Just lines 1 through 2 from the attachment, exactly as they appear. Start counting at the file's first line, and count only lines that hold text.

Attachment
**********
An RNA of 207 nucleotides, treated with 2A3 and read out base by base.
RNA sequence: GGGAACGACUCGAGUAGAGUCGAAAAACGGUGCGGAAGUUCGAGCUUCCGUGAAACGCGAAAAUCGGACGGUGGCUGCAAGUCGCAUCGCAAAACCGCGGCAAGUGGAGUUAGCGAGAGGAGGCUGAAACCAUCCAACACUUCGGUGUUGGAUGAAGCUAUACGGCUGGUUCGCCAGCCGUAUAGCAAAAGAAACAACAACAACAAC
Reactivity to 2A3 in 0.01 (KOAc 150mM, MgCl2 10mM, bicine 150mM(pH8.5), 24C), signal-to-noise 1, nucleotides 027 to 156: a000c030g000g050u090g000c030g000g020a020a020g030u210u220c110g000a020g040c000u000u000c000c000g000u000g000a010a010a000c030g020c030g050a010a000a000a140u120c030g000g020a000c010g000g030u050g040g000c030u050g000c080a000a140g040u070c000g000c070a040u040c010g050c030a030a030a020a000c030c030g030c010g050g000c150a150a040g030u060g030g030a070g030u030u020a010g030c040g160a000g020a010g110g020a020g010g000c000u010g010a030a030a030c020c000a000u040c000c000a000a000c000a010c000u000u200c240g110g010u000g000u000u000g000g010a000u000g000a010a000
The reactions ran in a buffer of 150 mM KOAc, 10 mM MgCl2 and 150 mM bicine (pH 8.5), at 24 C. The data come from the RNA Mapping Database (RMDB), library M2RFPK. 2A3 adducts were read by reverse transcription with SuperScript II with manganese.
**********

An RNA of 207 nucleotides, treated with 2A3 and read out base by base.
RNA sequence: GGGAACGACUCGAGUAGAGUCGAAAAACGGUGCGGAAGUUCGAGCUUCCGUGAAACGCGAAAAUCGGACGGUGGCUGCAAGUCGCAUCGCAAAACCGCGGCAAGUGGAGUUAGCGAGAGGAGGCUGAAACCAUCCAACACUUCGGUGUUGGAUGAAGCUAUACGGCUGGUUCGCCAGCCGUAUAGCAAAAGAAACAACAACAACAAC